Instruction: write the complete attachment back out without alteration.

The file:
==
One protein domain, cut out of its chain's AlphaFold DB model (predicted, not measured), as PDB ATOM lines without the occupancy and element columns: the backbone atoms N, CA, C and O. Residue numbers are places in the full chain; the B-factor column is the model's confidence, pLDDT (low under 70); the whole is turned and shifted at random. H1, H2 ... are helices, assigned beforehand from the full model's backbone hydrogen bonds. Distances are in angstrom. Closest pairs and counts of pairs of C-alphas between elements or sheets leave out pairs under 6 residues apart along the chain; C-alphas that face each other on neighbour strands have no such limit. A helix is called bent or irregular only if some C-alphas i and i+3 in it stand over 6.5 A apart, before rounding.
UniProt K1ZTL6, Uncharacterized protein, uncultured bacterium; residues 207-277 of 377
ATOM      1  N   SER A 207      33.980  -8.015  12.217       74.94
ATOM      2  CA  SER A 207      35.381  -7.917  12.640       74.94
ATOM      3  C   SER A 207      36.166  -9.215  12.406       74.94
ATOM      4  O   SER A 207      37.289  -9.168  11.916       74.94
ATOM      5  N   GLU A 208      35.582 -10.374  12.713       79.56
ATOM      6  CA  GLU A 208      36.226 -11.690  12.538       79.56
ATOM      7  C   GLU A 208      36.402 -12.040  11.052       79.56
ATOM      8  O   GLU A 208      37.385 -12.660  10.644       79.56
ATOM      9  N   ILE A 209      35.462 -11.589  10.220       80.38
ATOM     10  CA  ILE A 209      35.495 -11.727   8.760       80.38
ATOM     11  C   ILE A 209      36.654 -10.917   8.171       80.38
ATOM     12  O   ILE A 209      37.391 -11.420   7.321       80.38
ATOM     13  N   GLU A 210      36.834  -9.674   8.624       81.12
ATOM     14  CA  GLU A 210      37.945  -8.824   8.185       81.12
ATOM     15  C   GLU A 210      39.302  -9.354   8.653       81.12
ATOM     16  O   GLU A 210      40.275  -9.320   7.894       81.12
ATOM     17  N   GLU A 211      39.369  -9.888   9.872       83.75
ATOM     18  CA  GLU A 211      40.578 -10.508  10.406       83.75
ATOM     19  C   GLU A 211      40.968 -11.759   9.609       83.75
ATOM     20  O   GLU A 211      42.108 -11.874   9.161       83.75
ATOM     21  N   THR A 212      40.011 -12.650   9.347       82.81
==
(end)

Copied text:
One protein domain, cut out of its chain's AlphaFold DB model (predicted, not measured), as PDB ATOM lines without the occupancy and element columns: the backbone atoms N, CA, C and O. Residue numbers are places in the full chain; the B-factor column is the model's confidence, pLDDT (low under 70); the whole is turned and shifted at random. H1, H2 ... are helices, assigned beforehand from the full model's backbone hydrogen bonds. Distances are in angstrom. Closest pairs and counts of pairs of C-alphas between elements or sheets leave out pairs under 6 residues apart along the chain; C-alphas that face each other on neighbour strands have no such limit. A helix is called bent or irregular only if some C-alphas i and i+3 in it stand over 6.5 A apart, before rounding.
UniProt K1ZTL6, Uncharacterized protein, uncultured bacterium; residues 207-277 of 377
ATOM      1  N   SER A 207      33.980  -8.015  12.217       74.94
ATOM      2  CA  SER A 207      35.381  -7.917  12.640       74.94
ATOM      3  C   SER A 207      36.166  -9.215  12.406       74.94
ATOM      4  O   SER A 207      37.289  -9.168  11.916       74.94
ATOM      5  N   GLU A 208      35.582 -10.374  12.713       79.56
ATOM      6  CA  GLU A 208      36.226 -11.690  12.538       79.56
ATOM      7  C   GLU A 208      36.402 -12.040  11.052       79.56
ATOM      8  O   GLU A 208      37.385 -12.660  10.644       79.56
ATOM      9  N   ILE A 209      35.462 -11.589  10.220       80.38
ATOM     10  CA  ILE A 209      35.495 -11.727   8.760       80.38
ATOM     11  C   ILE A 209      36.654 -10.917   8.171       80.38
ATOM     12  O   ILE A 209      37.391 -11.420   7.321       80.38
ATOM     13  N   GLU A 210      36.834  -9.674   8.624       81.12
ATOM     14  CA  GLU A 210      37.945  -8.824   8.185       81.12
ATOM     15  C   GLU A 210      39.302  -9.354   8.653       81.12
ATOM     16  O   GLU A 210      40.275  -9.320   7.894       81.12
ATOM     17  N   GLU A 211      39.369  -9.888   9.872       83.75
ATOM     18  CA  GLU A 211      40.578 -10.508  10.406       83.75
ATOM     19  C   GLU A 211      40.968 -11.759   9.609       83.75
ATOM     20  O   GLU A 211      42.108 -11.874   9.161       83.75
ATOM     21  N   THR A 212      40.011 -12.650   9.347       82.81